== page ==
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Reducing Risk: Mastering Construction Lien Waivers for Contractors

Yancy Lassiter
Published Mar 1, 2024

In one of our last articles, we talked about construction liens and how they can protect your construction business from nonpayment. Today we’re going to take a look at the other side of the coin: construction lien waivers. A pretty common document on most jobs you’ll work on, construction lien waivers are there to make sure payments received are correctly known by each party involved in a project and agreements are honored in a timely manner. Of course, like most things, they can also present plenty of risk if not managed well.

Key Takeaways


  • A construction lien waiver is a legally binding receipt of payment. By signing one, you waive your right to file a mechanic’s lien for the indicated time period.
  • Construction lien waivers are part of the payment process and can be either conditional or unconditional.
  • Before starting any project, make sure you know who’s funding it. You don’t want to waive your right to file a lien away if a check bounces or a company goes under.

What is a Construction Lien Waiver?

Construction projects are risky business, but most jobs have protective mechanisms in place in case things go south. One of the ways contractors and subcontractors can protect themselves is by requiring everyone below them in the supply chain to sign mandatory lien waiver forms.

Signing a construction lien waiver form essentially means you’re surrendering your lien rights — the legal right to file a mechanic’s lien in the future (for the specific date range you’re indicating). If you sign this document, you’re stating that you have been properly paid for your work — a bit like a receipt or proof of payment. These waivers are a typical part of the monthly payment process for construction companies. The lien waiver process usually follows two steps:

  • When you send out your payment applications, you’ll also normally send a conditional lien waiver that acts as a partial waiver for work completed to that point.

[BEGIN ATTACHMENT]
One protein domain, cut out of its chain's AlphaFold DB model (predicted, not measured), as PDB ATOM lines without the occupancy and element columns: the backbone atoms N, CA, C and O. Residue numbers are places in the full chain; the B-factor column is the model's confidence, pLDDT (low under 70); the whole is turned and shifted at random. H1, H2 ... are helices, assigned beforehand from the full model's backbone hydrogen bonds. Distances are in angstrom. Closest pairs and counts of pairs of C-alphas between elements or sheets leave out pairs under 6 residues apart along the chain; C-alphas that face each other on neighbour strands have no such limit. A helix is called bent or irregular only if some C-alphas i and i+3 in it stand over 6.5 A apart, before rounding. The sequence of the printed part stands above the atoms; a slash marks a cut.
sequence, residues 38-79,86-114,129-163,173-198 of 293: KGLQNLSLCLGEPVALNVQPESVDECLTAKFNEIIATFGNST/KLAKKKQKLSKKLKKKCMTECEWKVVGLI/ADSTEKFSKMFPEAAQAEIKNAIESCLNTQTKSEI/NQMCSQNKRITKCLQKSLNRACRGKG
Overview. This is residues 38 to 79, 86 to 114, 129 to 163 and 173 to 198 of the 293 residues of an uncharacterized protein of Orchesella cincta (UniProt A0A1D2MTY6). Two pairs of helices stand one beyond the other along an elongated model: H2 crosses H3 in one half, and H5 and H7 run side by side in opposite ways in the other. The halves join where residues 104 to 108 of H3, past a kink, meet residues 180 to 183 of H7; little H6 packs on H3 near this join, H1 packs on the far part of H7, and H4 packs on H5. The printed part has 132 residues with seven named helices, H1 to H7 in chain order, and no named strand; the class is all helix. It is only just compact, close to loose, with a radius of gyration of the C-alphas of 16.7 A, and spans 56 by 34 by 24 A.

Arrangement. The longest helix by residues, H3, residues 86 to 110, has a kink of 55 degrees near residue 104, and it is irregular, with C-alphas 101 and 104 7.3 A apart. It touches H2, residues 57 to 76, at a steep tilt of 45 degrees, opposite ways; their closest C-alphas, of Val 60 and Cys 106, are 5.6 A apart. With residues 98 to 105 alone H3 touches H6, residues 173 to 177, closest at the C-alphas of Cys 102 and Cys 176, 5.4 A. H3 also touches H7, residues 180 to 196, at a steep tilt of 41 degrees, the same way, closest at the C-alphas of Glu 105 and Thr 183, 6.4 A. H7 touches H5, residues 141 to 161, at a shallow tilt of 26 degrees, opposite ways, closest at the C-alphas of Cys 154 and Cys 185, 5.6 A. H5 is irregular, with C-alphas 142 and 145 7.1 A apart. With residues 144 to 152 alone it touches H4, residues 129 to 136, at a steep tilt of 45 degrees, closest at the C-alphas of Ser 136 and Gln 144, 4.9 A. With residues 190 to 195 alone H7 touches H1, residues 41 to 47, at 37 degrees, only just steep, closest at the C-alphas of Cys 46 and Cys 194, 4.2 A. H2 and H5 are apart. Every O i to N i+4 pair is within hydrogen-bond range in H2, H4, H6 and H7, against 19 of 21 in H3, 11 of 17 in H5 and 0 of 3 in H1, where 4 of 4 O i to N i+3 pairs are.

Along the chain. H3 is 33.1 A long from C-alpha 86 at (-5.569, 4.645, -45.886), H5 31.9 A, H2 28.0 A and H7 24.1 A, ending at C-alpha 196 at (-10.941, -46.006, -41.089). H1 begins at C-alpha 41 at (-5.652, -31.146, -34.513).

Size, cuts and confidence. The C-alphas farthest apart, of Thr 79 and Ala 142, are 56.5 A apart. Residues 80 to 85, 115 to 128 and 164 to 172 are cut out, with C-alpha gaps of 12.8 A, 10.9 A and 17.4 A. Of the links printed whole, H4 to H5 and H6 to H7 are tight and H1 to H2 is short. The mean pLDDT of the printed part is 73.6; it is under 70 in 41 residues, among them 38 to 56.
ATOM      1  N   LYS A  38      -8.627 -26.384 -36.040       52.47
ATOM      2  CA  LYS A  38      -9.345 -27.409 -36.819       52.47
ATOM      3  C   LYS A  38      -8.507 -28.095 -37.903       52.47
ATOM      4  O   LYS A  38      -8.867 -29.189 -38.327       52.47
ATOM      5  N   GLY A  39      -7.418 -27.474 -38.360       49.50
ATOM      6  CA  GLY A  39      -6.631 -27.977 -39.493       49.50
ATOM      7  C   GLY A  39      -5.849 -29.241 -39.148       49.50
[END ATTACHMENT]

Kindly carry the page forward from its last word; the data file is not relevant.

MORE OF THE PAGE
• Once payment is received, the GC will send out a request for unconditional lien waivers along with your check (which will be remitted at the same time).
  • When the project is completed and you’re requesting final payment, you’ll sign a final waiver.

While construction lien waiver verbiage can vary (more on this later), the ultimate goal of this legal document is to finish a project lien-free. And while it may seem like these waivers error on the side of protecting the higher-ups (lenders and project owners) on a job, they actually protect everyone involved and are your leverage to ensure the payment is being made for the work completed.

Different Types of Lien Waivers

There are two main types of lien waivers you’ll encounter between a payer and payee on construction jobs, and each type has two subtypes.

The first type is called a conditional waiver:

“Conditional Waiver and Release Upon Progress Payment” – These are part of the monthly billing process. When you send in a construction payment application, you normally will also need to send in this type of conditional waiver listing the partial payment amount you put on that application.

“Conditional Waiver and Release Upon Final Payment” – You’ll send in this waiver for any retainage payment owed. Depending on the specific trade and project schedule, this might be sent earlier in the job or as your part or the job itself is wrapping up.

Next up are unconditional waivers, which flow back down the ladder as payments are received from the upstream payer: